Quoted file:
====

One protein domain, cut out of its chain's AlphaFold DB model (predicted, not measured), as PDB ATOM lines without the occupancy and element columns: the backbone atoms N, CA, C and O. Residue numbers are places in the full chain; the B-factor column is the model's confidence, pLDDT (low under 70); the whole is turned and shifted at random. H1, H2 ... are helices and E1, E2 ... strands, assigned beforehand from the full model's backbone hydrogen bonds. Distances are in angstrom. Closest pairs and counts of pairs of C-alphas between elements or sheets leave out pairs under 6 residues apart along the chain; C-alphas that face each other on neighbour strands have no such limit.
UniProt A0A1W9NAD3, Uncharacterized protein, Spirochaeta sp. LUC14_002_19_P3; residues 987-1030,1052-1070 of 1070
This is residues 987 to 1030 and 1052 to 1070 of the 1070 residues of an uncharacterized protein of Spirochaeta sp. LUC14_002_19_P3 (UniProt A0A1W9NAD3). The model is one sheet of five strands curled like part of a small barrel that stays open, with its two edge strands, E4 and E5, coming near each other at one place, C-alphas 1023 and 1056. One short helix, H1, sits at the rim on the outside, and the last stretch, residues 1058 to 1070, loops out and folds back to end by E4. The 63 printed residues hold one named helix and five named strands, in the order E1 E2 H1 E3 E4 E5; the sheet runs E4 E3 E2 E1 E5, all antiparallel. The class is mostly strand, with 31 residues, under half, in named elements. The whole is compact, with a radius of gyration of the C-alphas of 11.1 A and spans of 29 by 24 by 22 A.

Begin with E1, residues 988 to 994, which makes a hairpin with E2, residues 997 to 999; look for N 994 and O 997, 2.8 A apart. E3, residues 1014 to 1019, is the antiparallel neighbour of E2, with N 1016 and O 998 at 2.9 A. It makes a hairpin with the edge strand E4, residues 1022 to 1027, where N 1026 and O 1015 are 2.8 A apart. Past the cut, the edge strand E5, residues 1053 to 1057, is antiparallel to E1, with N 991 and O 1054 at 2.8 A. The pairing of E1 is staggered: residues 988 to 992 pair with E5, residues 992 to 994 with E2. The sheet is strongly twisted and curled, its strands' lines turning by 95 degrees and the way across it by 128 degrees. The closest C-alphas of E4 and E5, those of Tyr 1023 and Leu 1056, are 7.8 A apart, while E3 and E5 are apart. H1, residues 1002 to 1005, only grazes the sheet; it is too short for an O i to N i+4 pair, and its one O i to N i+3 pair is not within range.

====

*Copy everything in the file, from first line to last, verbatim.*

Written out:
One protein domain, cut out of its chain's AlphaFold DB model (predicted, not measured), as PDB ATOM lines without the occupancy and element columns: the backbone atoms N, CA, C and O. Residue numbers are places in the full chain; the B-factor column is the model's confidence, pLDDT (low under 70); the whole is turned and shifted at random. H1, H2 ... are helices and E1, E2 ... strands, assigned beforehand from the full model's backbone hydrogen bonds. Distances are in angstrom. Closest pairs and counts of pairs of C-alphas between elements or sheets leave out pairs under 6 residues apart along the chain; C-alphas that face each other on neighbour strands have no such limit.
UniProt A0A1W9NAD3, Uncharacterized protein, Spirochaeta sp. LUC14_002_19_P3; residues 987-1030,1052-1070 of 1070
This is residues 987 to 1030 and 1052 to 1070 of the 1070 residues of an uncharacterized protein of Spirochaeta sp. LUC14_002_19_P3 (UniProt A0A1W9NAD3). The model is one sheet of five strands curled like part of a small barrel that stays open, with its two edge strands, E4 and E5, coming near each other at one place, C-alphas 1023 and 1056. One short helix, H1, sits at the rim on the outside, and the last stretch, residues 1058 to 1070, loops out and folds back to end by E4. The 63 printed residues hold one named helix and five named strands, in the order E1 E2 H1 E3 E4 E5; the sheet runs E4 E3 E2 E1 E5, all antiparallel. The class is mostly strand, with 31 residues, under half, in named elements. The whole is compact, with a radius of gyration of the C-alphas of 11.1 A and spans of 29 by 24 by 22 A.

Begin with E1, residues 988 to 994, which makes a hairpin with E2, residues 997 to 999; look for N 994 and O 997, 2.8 A apart. E3, residues 1014 to 1019, is the antiparallel neighbour of E2, with N 1016 and O 998 at 2.9 A. It makes a hairpin with the edge strand E4, residues 1022 to 1027, where N 1026 and O 1015 are 2.8 A apart. Past the cut, the edge strand E5, residues 1053 to 1057, is antiparallel to E1, with N 991 and O 1054 at 2.8 A. The pairing of E1 is staggered: residues 988 to 992 pair with E5, residues 992 to 994 with E2. The sheet is strongly twisted and curled, its strands' lines turning by 95 degrees and the way across it by 128 degrees. The closest C-alphas of E4 and E5, those of Tyr 1023 and Leu 1056, are 7.8 A apart, while E3 and E5 are apart. H1, residues 1002 to 1005, only grazes the sheet; it is too short for an O i to N i+4 pair, and its one O i to N i+3 pair is not within range.